When a family member starts showing signs of dementia, it can cause an avalanche of questions and emotions to arise. One of the first questions being, “Is dementia genetic?”
A reasonable question if you’re currently caring for a parent with dementia.
Before we can answer, “Is dementia genetic?” or “How heritable is Alzheimer’s?” we need to define our terms. Alzheimer’s Disease (Alzheimer’s) and dementia are commonly used interchangeably. However, there are significant differences between the two.
First, we’ll explain the difference between Alzheimer’s and dementia, then answer some more pressing questions, such as “Is dementia or Alzheimer’s hereditary?”
What’s the Difference Between Dementia and Alzheimer’s?
When most people think of dementia, they usually associate it with memory loss or assume it’s the same diagnosis as Alzheimer’s. Although similar, they are not the same.
Dementia is an umbrella term for a group of symptoms associated with a decline in memory, reasoning, or other cognitive functions. The ten types of dementia that most commonly appear in elderly adults are:
- Alzheimer’s disease
- Creutzfeldt-Jakob disease
- Lewy body dementia
- Frontotemporal dementia
- Huntington’s disease
- Normal-pressure hydrocephalus
- Posterior cortical atrophy
- Parkinson’s disease
- Vascular dementia
- Mixed dementia
As seen on the list, Alzheimer’s is a degenerative brain disease that includes dementia symptoms. The first symptom of Alzheimer’s is usually trouble remembering new information, known as short-term memory loss.
Alzheimer’s alone accounts for up to 80% of all dementia cases. And if you think Alzheimer’s is a normal part of aging, it’s not. Learn more about Alzheimer’s risk factors at alz.org.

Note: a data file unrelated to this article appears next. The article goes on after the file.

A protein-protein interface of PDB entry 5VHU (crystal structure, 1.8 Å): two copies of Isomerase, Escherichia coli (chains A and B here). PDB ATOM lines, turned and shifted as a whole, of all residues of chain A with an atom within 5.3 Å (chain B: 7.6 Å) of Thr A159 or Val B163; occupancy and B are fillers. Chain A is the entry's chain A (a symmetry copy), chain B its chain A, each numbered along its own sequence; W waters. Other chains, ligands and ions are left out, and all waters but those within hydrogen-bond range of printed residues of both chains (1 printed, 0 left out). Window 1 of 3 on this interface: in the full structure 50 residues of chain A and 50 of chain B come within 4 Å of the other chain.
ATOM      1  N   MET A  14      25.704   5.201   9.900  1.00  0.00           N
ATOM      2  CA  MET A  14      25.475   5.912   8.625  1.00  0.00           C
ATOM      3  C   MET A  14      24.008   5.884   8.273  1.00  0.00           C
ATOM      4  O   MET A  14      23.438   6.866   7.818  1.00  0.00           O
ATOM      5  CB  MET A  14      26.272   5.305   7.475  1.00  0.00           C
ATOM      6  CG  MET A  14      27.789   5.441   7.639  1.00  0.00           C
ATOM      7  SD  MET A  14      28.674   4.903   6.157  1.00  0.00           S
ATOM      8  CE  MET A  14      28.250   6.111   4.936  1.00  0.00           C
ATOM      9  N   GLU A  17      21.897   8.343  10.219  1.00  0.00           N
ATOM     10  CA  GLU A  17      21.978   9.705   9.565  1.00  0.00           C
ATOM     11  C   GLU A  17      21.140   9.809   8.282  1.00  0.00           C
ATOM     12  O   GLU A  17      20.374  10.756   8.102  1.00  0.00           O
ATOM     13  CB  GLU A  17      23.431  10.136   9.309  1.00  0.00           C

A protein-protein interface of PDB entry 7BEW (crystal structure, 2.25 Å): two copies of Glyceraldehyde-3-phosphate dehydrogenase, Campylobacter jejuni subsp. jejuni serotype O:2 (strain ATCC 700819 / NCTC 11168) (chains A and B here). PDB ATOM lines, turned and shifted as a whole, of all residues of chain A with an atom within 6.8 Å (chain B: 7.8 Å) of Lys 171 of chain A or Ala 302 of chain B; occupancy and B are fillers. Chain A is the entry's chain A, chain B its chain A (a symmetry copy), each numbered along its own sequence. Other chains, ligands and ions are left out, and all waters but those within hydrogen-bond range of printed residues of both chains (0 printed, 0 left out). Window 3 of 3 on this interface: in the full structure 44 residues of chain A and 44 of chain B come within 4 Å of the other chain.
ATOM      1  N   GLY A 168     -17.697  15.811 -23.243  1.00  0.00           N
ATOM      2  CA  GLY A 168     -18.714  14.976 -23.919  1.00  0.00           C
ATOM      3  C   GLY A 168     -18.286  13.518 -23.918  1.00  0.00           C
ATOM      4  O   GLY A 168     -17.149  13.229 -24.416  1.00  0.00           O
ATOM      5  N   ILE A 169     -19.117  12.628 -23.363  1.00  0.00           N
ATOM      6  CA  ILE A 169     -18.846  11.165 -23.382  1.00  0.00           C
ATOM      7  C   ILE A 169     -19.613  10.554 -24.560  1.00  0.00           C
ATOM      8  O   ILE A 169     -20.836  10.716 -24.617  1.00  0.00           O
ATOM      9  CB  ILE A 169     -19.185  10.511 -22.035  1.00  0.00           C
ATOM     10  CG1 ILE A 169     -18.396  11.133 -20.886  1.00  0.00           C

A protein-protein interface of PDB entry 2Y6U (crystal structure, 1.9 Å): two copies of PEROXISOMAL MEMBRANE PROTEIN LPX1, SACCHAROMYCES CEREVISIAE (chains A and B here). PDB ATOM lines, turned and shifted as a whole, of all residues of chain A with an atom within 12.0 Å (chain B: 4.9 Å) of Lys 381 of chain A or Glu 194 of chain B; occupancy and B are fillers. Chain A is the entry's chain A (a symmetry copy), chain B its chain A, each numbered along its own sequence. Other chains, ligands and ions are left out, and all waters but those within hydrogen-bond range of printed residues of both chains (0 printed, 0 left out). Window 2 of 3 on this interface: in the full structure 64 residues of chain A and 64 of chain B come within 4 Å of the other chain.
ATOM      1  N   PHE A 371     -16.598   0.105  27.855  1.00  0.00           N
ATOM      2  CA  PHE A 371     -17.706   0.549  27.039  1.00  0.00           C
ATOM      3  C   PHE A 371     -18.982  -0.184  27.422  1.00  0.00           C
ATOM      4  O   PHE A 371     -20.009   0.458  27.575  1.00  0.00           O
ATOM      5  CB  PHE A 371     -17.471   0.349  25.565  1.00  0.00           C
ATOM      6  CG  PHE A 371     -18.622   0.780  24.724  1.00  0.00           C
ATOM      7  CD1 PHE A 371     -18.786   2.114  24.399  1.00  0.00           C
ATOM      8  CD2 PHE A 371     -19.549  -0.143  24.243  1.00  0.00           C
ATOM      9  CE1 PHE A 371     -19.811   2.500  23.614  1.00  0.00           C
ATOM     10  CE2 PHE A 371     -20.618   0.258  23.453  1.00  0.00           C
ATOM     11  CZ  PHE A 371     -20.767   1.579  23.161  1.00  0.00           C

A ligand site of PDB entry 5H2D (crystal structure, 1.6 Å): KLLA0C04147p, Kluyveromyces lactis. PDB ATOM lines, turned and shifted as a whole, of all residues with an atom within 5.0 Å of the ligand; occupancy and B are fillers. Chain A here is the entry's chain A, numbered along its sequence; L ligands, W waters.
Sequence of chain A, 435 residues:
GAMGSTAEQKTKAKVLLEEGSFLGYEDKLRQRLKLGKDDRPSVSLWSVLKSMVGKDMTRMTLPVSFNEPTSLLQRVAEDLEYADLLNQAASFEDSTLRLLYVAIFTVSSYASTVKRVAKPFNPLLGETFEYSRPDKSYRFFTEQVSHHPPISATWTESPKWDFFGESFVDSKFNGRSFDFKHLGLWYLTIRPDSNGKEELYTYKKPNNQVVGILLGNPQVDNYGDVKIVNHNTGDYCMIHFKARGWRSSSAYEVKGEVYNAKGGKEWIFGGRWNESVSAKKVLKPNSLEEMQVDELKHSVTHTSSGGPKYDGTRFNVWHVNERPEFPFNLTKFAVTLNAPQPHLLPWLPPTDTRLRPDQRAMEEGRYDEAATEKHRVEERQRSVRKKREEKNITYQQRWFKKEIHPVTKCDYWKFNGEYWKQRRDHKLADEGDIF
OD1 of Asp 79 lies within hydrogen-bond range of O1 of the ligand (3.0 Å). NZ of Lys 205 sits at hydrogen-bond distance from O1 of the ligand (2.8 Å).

Now that we’ve briefly differentiated dementia and Alzheimer’s, let’s discuss whether dementia is hereditary.
Is Dementia Genetic or Environmental?
“Is dementia genetic?” – a question researchers have studied for years.
According to the Alzheimer’s Association, “When diseases like Alzheimer’s and other dementias tend to run in families, either genetics (hereditary factors), environmental factors — or both — may play a role.” So, officially, yes and yes.
Let’s look into both genetic and environmental risk factors of dementia to learn more about each.
Genetic Risk of Dementia
“Is dementia hereditary?”
Remember, dementia is a collection of symptoms. A genetically complex disease, such as Alzheimer’s, often causes dementia. In these cases, genes may increase the risk of developing dementia, but they don’t cause it directly.
In rare cases, dementia is caused directly by a single-gene disease, which can be inherited from parent to child. For example, a single-gene change most likely causes frontotemporal dementia (FTD), which affects the brain’s frontal and temporal lobes.
Environmental Risk of Dementia
“Is dementia environmental?”
According to the study, Environmental risk factors for dementia: a systematic review (2016), environmental factors can increase the risk of dementia.